Study: Comp Costs Per Claim Rising in Illinois

May 10, 2004

Workers’ compensation costs per claim in Illinois are increasing rapidly, driven by higher medical costs per claim and greater use of medical services to treat injured workers, according to the Workers Compensation Research Institute (WCRI).

The study of 12 states, representing more than 50 percent of the nation’s workers’ compensation benefits, reported that costs per workers’ compensation claim in Illinois rose an average of 10 percent per year from 1996 to 2001, as of 2002.

An increase in both the price and utilization of medical care contributed to the rapid growth, the study said, noting that rising use of services was the more significant cost driver.

The study pointed out that Illinois is one of four states among the 12 studied that does not have a medical fee schedule. Medical costs per claim rose 14 percent between 2000 and 2001 for claims with 12 months maturity.

The study reported that the average cost per workers’ compensation claim ($4,000) in Illinois was among the highest of the 12 study states.

Illinois had higher than typical payments per claim for the medical care of injured workers (38 percent higher than the 12-state median). Higher statutory maximum weekly benefits for temporary disabilities and a somewhat larger proportion of claims with more than seven days of lost time were other reasons why costs per claim in Illinois ranked higher than many study states.

The study, CompScope Benchmarks: Multistate Comparisons, 4th Edition, provides a comparison of the workers’ compensation systems in 12 large states on key performance measures. The other states in the study were California, Connecticut, Florida, Indiana, Louisiana, Massachusetts, North Carolina, Pennsylvania, Tennessee, Texas and Wisconsin.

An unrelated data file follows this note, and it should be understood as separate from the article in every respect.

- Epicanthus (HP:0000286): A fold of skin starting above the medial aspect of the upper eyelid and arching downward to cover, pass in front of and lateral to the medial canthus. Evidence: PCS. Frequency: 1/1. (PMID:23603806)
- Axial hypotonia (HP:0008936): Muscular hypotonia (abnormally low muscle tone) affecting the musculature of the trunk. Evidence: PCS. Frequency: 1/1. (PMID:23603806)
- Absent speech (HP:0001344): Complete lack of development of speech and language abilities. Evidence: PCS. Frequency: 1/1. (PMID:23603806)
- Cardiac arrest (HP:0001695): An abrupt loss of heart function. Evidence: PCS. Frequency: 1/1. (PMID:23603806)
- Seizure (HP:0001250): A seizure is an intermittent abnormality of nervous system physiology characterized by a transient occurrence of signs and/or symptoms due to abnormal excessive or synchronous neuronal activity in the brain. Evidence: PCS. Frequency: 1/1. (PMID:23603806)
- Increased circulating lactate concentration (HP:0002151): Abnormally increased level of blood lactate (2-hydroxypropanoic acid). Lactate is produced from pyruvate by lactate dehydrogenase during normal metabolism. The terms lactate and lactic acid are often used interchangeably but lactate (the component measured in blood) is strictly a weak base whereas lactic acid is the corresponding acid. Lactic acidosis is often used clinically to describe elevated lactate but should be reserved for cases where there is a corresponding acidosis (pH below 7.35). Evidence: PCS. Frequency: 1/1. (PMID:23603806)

The study pointed out that Illinois has typical benefit delivery expenses per claim—medical cost containment expenses and litigation-related expenses, including payments to defense attorneys and expenses for medical-legal reports—compared with the other study states.

This result occurs largely because medical cost containment expenses per claim were 5 to 11 percent lower than the median of the study states, depending on claim maturity. Litigiousness, as measured by the percentage of claims with defense attorney involvement, is among the highest of the study states. However, payments to defense attorneys were among the lowest of the states.

The study also noted that benefit delivery expenses per claim—the costs of managing claims—grew at or near double-digit rates in Illinois from 1996 to 2001 (as of 2002). This growth was driven mainly by a very rapid increase in medical cost containment expenses per claim.
It took longer for injured workers in Illinois to receive their first indemnity payments than in other study states. For example, 41 percent of injured workers in Illinois received their first indemnity payment within 21 days of injury, compared with the 12-state median of 45 percent.

WCRI is a nonpartisan, nonprofit membership organization conducting public policy research on workers’ compensation, healthcare and disability issues. Its members include employers, insurers, insurance regulators and state regulatory agencies in the United States, Canada, Australia and New Zealand as well as several state labor organizations.

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